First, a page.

We study the mechanisms and dynamics by which genes and the proteins they code for evolved their diverse functions. We employ a synthesis of evolutionary and phylogenetic techniques with functional molecular biology and biochemistry. Our current model system is a gene family of great biological and biomedical importance.
We are interested in two kinds of fundamental issues: 1) first, the nature of evolutionary processes, such as how complexity evolves, whether adaptation proceeds by many small steps or a few large ones, whether interactions among mutations limits the pathways and outcomes that evolution can explore, and whether the outcomes of evolution are deterministic or contingent upon low-probability chance events; and 2) the genetic, biochemical, and biophysical mechanisms by which proteins evolve new functions. All of these questions depend upon the map that relates changes in gene sequence to changes in gene function and, ultimately, in phenotype. These issues remain unresolved because evolutionary biologists have, until recently, ignored the connection between genotype and phenotype by treating genes as mere strings of letters. We have helped to develop and articulate the Functional Synthesis in molecular biology and evolution -- a combination of evolutionary approaches for reconstructing history with the experimental strategies of molecular biology and biochemistry to rigorously test hypotheses about the mechanisms of evolution. This approach is uniquely powerful for elucidating both the proximal and ultimate causes of protein function.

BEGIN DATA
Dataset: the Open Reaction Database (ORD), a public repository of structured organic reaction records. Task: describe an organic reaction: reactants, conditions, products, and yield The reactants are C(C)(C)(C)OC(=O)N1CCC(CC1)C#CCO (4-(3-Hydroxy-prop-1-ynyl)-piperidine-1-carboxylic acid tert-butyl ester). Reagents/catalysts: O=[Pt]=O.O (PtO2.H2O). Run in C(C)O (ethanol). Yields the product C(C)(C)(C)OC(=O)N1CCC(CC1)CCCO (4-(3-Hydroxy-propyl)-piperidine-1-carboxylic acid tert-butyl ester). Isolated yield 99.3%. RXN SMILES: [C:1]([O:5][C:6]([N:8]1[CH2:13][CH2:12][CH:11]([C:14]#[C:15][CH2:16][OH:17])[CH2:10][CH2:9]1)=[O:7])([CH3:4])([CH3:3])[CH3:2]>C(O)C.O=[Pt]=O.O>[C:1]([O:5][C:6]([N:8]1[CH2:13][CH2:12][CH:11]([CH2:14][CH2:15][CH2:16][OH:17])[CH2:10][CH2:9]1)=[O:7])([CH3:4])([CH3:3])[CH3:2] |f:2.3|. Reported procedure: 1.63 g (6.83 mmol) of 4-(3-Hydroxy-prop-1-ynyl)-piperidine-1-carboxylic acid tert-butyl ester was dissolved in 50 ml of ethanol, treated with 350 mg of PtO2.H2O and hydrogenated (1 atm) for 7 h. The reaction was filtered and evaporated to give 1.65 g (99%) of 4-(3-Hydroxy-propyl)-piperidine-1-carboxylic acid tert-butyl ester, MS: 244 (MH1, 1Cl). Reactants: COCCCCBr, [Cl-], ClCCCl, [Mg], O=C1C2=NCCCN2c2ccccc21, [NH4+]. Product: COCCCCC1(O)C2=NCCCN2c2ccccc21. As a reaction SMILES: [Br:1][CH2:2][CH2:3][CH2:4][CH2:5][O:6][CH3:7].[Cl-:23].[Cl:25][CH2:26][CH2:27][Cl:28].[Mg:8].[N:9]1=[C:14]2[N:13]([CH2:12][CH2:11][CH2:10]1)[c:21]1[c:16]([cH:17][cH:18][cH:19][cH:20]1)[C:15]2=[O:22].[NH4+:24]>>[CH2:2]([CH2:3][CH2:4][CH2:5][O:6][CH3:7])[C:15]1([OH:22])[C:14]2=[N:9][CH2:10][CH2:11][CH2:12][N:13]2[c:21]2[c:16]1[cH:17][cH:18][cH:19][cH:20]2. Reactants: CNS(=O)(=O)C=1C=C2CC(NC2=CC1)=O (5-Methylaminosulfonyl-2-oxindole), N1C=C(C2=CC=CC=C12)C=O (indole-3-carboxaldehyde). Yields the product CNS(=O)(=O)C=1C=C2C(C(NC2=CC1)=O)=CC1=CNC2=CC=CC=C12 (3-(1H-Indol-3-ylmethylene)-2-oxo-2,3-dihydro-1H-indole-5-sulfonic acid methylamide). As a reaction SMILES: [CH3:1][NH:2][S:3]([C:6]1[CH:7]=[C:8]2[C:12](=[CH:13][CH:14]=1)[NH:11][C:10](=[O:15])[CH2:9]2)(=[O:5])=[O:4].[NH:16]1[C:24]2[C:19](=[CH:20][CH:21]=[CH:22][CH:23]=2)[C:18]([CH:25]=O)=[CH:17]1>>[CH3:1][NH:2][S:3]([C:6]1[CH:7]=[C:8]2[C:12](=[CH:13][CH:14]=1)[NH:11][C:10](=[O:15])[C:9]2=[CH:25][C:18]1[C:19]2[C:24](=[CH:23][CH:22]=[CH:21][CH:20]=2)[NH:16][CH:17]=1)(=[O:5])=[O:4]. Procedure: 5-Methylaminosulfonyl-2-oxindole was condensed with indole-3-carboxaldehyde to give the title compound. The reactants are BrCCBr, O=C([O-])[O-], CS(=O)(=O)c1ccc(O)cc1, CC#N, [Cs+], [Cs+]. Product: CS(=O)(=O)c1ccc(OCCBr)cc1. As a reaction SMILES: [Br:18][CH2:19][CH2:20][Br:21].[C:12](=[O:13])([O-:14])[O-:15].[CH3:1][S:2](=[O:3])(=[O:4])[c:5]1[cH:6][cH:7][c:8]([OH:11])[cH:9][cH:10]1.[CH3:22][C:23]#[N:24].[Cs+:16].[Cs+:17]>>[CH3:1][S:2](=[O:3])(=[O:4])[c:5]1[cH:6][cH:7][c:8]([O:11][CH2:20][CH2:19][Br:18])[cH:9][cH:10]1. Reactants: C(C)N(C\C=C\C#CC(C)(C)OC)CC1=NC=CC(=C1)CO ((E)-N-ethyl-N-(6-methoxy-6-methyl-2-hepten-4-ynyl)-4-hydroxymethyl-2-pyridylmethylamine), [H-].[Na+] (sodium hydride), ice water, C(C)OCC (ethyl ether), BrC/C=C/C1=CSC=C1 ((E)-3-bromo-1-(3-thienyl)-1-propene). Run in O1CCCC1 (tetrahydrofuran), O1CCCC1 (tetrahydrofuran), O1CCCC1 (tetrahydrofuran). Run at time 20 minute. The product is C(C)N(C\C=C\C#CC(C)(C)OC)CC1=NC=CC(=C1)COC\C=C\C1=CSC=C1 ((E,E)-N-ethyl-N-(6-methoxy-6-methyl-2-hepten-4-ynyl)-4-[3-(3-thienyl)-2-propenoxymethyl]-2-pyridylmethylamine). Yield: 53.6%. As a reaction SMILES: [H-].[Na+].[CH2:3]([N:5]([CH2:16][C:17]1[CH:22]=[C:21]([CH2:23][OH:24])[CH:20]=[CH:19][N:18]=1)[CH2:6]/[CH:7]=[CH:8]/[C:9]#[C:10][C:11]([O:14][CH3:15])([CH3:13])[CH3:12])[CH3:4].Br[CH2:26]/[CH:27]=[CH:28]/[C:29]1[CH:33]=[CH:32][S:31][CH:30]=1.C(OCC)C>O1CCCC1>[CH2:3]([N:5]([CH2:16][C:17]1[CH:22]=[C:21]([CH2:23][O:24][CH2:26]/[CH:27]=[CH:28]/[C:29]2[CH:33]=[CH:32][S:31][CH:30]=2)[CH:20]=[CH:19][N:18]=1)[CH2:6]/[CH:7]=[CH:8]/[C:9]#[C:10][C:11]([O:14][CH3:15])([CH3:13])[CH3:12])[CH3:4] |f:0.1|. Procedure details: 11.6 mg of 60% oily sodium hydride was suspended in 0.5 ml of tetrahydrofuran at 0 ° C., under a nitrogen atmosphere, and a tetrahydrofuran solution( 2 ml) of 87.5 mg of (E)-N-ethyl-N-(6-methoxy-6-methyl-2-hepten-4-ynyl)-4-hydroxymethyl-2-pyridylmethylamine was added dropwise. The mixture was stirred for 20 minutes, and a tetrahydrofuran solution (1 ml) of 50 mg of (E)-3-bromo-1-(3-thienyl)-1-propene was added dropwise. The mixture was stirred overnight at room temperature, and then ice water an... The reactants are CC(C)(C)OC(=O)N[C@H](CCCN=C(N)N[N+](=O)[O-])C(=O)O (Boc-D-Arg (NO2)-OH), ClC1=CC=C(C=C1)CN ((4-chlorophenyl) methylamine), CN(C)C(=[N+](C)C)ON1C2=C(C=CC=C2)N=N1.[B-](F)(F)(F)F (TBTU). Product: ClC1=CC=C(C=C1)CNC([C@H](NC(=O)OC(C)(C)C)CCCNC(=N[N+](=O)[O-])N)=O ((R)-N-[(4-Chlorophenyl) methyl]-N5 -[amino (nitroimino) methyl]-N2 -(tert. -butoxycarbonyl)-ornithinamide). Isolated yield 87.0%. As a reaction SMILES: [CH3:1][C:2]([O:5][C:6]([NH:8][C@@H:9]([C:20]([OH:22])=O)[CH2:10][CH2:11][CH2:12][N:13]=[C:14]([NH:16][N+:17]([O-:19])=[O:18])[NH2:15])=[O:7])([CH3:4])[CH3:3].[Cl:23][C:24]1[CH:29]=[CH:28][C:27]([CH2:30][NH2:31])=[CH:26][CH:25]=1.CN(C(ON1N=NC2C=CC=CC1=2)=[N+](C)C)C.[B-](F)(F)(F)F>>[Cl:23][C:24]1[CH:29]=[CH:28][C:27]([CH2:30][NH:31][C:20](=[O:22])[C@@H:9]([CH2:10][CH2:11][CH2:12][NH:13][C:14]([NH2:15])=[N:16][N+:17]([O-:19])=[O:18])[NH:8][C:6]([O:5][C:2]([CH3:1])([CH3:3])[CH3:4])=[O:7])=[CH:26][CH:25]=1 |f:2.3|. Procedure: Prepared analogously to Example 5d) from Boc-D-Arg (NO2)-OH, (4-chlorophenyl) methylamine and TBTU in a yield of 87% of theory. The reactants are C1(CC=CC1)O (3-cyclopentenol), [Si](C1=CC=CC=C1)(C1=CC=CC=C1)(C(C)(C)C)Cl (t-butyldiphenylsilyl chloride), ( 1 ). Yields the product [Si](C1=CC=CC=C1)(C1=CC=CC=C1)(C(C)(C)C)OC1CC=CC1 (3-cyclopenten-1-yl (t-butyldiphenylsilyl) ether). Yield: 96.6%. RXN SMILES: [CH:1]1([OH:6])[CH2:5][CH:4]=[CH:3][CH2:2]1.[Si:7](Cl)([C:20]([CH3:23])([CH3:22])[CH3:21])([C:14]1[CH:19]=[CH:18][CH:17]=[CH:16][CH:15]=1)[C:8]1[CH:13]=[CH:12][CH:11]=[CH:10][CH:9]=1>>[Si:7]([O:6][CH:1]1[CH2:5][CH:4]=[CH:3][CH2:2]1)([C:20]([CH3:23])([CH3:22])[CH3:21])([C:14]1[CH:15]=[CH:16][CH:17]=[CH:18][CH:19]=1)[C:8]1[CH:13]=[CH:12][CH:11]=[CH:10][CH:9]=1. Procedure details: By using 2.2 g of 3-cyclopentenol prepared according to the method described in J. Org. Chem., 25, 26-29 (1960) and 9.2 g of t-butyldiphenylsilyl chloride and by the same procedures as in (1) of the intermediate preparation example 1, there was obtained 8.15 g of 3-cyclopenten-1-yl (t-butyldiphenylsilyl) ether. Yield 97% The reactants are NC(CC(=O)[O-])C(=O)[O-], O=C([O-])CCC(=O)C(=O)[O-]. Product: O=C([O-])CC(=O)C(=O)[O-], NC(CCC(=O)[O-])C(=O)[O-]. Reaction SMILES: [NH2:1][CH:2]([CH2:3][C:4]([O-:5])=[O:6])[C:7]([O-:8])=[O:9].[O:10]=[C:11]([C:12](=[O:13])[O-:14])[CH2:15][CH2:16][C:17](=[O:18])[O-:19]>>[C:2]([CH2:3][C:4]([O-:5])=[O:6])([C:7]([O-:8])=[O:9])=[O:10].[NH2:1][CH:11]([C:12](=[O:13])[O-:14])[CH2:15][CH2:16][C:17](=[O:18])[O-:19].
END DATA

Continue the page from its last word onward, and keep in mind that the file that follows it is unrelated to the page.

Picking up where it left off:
We have played an important role in developing a new strategy for studying protein evolution called ancestral gene resurrection. We use computational phylogenetic methods to infer ancestral sequences, followed by gene synthesis to synthesize them and experimental techniques to characterize them. We use cell biological, biochemical, and biophysical methods, as well as (by collaboration) X-ray crystallography and molecular dynamics approaches, to elucidate the functions, structures, and biophysical properties of ancestral proteins. With ancient proteins in hand, we can also introduce the mutations that occurred during crucial evolutionary periods to test hypotheses about the the specific effects caused by each historical genetic change.
How did hormones and their diverse functions in humans and other animals evolve? We study the evolution of vertebrate steroid hormones -- such as estrogen, testosterone, and the stress hormone cortisol -- and the receptor proteins that mediate these hormones' effects on the body's cells. Our goal is to reveal the specific molecular events by which hormones, receptors, and their DNA targets evolved their specific partnerships during the last 600 million years or so. We are characterizing receptor biodiversity across the animal kingdom, testing hypotheses about the functions of ancient proteins, and determining the specific mutations and changes in protein structure by which new receptor functions evolved hundreds of millions of years ago.
We are also evaluating and developing new phylogenetic methods for analyzing gene family evolution. We are particularly interested in understanding how uncertainty and heterogeneity in the evolutionary process affects the accuracy of current techniques for reconstructing phylogenies and inferring ancestral sequences. We also develop new methods that perform better when sequences evolve with a high degree of complexity.